Losing the Level 5 Leader: Why Companies Fall From Great to Good or Worse.

When you look at the companies that Jim Collins has identified as being great, few could be described in those terms today.  Why?  The short answer is that companies change.  Or more specifically, the people leading them change.  Collins identified so-called “Level 5 Leaders” as one of the attributes of great companies.   These leaders combine a determination to build a great organization with personal humility.  No factor is more important to an organization’s success that having Level 5 Leaders because they have a positive effect on employee engagement. They infuse the organization with values such as excellence,  work ethic, open-mindedness, humility, and courage to speak truth.  These are values that help create a Connection Culture, primarily by increasing the elements of Vision (Inspiring Identity) and Voice(Knowledge Flow) in the organization’s culture.  

When a Level 5 Leader hands over the organization to a leader who isn’t a Level 5, the new leader may fail in several ways.  He may not be openminded causing people to fear telling him the truth.  Lacking sufficient knowledge to make optimal decisions, he makes suboptimal decisions and the organization’s performance declines.  Lacking humility, he may fail to be participative by not informing or seeking the opinions and ideas of others. When this value cascades throughout the organization, 75-80 percent of employees will become disengaged so that they stop putting their best efforts in their work and they stop communicating.  The failure of communication, once again, leads to suboptimal decision-making and performance decline.  The point here is that developing and selecting leaders is critical to sustain superior performance.  An organization may be great for a season with a Level 5 Leader on top but if it fails to develop a pipeline of Level 5 Leaders, however, you can be sure it won’t remain there.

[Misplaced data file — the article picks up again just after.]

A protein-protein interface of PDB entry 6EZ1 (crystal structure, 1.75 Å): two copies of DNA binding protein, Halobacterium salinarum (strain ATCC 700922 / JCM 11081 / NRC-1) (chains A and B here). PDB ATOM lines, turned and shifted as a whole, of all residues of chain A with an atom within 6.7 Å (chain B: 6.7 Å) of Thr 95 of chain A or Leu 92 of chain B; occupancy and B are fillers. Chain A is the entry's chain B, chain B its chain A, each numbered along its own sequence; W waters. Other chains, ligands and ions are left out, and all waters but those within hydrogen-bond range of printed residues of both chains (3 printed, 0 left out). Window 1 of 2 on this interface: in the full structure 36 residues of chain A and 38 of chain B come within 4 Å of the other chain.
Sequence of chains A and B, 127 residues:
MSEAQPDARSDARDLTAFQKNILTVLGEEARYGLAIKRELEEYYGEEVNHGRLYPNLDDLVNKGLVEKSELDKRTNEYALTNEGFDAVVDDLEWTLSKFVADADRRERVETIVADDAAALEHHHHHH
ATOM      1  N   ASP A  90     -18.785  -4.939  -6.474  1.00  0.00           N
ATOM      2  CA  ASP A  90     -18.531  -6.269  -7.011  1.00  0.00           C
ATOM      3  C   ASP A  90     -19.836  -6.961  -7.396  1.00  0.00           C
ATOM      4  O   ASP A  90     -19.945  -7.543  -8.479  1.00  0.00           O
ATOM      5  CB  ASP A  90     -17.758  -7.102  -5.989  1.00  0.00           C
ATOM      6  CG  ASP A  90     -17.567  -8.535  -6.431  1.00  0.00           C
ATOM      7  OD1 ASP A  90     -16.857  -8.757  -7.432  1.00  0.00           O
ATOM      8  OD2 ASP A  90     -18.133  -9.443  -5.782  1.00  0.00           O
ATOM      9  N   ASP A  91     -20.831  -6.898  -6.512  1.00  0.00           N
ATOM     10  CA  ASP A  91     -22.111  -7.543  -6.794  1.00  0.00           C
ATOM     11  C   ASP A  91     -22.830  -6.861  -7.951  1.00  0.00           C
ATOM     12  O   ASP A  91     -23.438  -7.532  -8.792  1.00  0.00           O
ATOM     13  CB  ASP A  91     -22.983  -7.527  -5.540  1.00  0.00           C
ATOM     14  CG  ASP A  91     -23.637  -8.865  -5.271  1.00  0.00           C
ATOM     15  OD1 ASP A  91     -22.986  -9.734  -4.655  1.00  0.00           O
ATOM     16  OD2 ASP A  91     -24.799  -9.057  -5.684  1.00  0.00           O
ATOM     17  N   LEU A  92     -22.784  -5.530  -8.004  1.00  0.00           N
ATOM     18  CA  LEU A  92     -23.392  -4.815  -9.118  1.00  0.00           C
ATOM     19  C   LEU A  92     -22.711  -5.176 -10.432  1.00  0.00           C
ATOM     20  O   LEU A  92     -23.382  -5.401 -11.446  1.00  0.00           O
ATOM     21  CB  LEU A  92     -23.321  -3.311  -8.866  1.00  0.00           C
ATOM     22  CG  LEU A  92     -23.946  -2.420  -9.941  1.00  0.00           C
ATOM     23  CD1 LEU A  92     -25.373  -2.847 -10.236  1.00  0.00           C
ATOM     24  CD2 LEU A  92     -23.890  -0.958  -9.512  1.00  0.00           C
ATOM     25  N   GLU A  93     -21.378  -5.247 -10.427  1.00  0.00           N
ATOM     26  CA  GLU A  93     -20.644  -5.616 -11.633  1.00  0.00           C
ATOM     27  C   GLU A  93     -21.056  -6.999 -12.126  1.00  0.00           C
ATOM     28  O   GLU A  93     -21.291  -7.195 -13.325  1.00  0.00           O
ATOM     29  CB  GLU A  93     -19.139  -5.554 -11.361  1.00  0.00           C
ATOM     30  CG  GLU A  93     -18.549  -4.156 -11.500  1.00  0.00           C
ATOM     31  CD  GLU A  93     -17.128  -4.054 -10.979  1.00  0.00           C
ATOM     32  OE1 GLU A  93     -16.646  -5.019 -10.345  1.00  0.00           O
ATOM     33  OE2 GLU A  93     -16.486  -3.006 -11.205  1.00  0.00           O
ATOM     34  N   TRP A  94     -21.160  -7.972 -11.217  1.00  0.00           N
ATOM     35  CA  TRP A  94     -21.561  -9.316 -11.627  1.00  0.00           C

Who is responsible for talent management in your organization?  Does she have the CEO’s ear?  Does he have the resources required to get the job done?  Your organization’s future depends on it.

Marc Effron, VP of Talent management at Avon and head of the New Talent Management Network, is a thought and practice leader in talent management. He will be my guest in a webcast on the October 30 at 11AM Eastern.  Marc will talk about how he and his team have transformed talent management at Avon with the “One Page Talent Management” approach they developed. You can sign up to hear this webcast live by clicking on
employee engagement.     

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